Are you worried about Russia? They may do something first, but we do it best. On March 17, 1958, the United States successfully put its second satellite into orbit: Vanguard 1. It is still there.
In 1955, the U.S. announced intentions to launch a satellite, but the Soviet Union launched Sputnik 1 in October 1957. This caught us by surprise, and our first satellite, Explorer 1, was launched in January 1958. This was followed by Vanguard, and while Sputnik and Explorer’s orbits decayed, and they burned up on reentry, Vanguard was stable enough to sustain its orbit for 240 years.
Precursor to NASA
Vanguard was a project of the Naval Research Laboratory, and designed to produce data for Earth mapping. One of its first data sets revealed that the Earth is pear-shaped, and not a perfect sphere. NASA was established in July 1958, shortly after the success of the first satellites, and most of the scientists who worked on the Explorer and Vanguard projects then went to work with the new government agency.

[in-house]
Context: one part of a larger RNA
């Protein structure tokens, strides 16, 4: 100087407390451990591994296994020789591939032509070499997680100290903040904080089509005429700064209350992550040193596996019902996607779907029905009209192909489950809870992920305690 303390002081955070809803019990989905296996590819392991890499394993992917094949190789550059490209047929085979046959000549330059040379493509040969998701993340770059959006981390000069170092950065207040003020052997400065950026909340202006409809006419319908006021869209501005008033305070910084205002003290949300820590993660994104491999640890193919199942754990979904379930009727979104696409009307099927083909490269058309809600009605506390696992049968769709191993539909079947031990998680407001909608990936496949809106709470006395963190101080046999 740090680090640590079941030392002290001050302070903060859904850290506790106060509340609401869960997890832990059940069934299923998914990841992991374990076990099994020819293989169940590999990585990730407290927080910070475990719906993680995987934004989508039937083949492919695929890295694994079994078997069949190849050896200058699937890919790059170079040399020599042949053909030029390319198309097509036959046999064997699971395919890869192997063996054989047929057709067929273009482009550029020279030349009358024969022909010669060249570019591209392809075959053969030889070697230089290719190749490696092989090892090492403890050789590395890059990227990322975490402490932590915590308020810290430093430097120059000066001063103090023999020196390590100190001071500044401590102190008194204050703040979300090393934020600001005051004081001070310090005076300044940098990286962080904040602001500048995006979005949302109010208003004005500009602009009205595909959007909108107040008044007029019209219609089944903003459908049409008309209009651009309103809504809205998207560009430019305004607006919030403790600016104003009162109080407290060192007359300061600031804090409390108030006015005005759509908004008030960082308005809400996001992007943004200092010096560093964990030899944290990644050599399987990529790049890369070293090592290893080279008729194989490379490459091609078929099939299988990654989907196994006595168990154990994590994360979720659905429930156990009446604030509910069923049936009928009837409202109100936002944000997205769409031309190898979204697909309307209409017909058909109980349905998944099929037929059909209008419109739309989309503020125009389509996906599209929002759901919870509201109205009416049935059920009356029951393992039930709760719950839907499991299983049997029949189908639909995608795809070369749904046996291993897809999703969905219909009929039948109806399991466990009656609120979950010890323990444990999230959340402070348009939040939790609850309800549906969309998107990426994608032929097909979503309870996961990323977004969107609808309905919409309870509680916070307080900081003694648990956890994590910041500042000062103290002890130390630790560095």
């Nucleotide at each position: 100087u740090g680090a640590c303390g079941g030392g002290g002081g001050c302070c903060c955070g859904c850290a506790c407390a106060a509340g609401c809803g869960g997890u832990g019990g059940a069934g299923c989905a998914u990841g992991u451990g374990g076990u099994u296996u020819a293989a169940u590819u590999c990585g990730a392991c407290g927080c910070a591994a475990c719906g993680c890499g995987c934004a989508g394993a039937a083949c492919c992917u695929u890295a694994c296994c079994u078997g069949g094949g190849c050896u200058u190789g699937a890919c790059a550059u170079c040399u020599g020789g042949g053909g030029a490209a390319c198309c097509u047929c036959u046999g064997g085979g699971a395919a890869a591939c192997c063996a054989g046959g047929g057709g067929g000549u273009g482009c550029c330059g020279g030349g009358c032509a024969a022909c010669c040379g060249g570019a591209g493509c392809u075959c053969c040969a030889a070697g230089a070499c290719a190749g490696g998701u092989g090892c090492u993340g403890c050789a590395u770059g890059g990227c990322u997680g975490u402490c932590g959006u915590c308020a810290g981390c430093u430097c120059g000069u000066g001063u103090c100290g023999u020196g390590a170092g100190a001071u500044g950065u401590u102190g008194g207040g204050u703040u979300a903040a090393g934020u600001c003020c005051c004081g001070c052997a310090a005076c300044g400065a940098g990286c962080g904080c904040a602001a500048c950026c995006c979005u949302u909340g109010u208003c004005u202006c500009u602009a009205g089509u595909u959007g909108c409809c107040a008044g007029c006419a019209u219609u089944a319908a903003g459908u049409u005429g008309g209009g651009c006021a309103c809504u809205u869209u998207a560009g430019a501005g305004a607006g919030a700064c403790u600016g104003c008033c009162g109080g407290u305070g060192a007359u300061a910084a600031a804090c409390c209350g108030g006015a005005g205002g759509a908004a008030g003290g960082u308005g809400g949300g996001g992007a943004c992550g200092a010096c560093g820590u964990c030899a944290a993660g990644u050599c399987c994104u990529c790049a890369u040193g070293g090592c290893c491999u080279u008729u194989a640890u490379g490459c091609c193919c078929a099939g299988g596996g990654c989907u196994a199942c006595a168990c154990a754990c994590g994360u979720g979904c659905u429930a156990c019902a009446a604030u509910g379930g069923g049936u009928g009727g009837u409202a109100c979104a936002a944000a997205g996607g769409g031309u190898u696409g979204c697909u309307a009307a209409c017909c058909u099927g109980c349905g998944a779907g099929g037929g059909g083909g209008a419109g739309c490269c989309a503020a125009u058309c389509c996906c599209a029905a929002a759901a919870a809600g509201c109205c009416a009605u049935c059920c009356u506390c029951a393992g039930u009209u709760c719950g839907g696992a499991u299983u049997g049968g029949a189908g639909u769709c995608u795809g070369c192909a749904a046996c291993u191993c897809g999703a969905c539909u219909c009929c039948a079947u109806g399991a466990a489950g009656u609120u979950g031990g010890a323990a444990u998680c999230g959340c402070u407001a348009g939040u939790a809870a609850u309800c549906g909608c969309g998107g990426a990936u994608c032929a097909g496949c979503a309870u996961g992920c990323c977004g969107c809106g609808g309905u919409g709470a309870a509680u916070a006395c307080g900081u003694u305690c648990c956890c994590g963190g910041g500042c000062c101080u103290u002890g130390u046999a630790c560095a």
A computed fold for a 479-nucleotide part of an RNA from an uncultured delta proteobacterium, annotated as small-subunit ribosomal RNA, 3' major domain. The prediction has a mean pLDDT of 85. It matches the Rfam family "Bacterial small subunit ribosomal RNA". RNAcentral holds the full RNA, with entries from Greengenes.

Vanguard was the first solar-powered satellite, and also reached the highest altitude of any other man-made object up to that date. Thus, the space race began. The Soviets beat us to putting a man in space, but we got a man on the moon first. So they might have done things first, but we did them best. While the first satellite crashed and burned, Vanguard 1 is still racing around this blue planet, like some spherical Wall-E unit, undeterred.
And that’s how I learned to stop worrying.